The UK government has recently seen much topical news coverage on the recently raised topic of education, and the new Prime Minister’s suggestion as to whether reinvestment in to traditionally British, public Grammar schools could help improve the overall standards over the slowly phased-out, two-tiered state school system.
Due to the lack of funding in some boroughs, compared to others, there has been a growing divide in comprehensive school standards, with many parents now opting for their children to attend faith schools or grammars that omit the postcode selection process entirely.
The drastic willingness for parents who simply cannot afford a private education has instead seen a rise in solutions to beat this postcode lottery. – and even then, many of the best comprehensives are still massively over-subscribed, with some London Borough Secondary schools only able to offer one space per ten applicants.
Strain On Comprehensives
This has been brought to the forefront of discussion due to a large surge in child population, which looks to be the highest since the Baby Boomer’s offspring growing up in the 1970s. The one-size-fits-all comprehensive system is a noble ideology that should be achievable, however with the communication and feedback reviews on online parent portals expose the wide differences many state schools face, it is increasingly clear that gold-painted popular schools and their less desirable, lower-rated Ofsted alternatives offer their places each year to their local catchment area – essentially a postcode perimeter around each school.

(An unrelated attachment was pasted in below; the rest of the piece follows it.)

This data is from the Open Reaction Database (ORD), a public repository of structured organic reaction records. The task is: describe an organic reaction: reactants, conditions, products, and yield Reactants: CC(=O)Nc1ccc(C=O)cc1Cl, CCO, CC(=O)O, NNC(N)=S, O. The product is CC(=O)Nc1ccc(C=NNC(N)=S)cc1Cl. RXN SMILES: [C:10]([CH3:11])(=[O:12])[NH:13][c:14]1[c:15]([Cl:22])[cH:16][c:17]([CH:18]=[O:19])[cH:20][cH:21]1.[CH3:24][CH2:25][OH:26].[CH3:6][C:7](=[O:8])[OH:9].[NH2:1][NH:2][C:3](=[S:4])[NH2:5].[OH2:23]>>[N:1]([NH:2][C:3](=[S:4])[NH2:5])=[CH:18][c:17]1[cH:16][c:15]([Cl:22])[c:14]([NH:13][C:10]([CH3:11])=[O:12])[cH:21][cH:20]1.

Catchment areas were first set out to ensure a fair, locally managed way to offer school places for all. Able to guarantee the best features of demographic and economic diversity, the comprehensive system should, at its inclusive and dynamic best, select a fair and wide mixture of students from all backgrounds and abilities.
The Guardian has reported that the reason for a quarter of all those moving home is now, primarily, to obtain a better chance in gaining the desirable state school place.
The rise in cost of living and high cost of house prices in certain areas has hit the middle classes. The wanton need for a good school for those who would have once afforded their children a private education, are now resorting to the next best thing – moving house within a desirable school catchment area.
While this seems a drastic but natural, well-meaning solution by parents to ensure the best educational chances for an ever-rising population of children, this isn’t without the consequence of social gentrification.
The Guardian reports, “In Wales, where the average house price was £117,000, families were paying a further 15%, or £17,000, to be within range of a desirable school”, while London Boroughs have seen a huge School premium of up to £77,000 on a modest London 400K home.
Renting A Second Property
The Guardian’s article goes on to report that one in six rentals are now let to create a temporary address within a desired catchment area. The House Shop is an easy way to view and list properties all over the UK. Web portals for house buying and rentals are the perfect way to gain a quick, hassle-free valuation on your home or others in your nearby catchment area. They also offer free listings for property lettings and sales.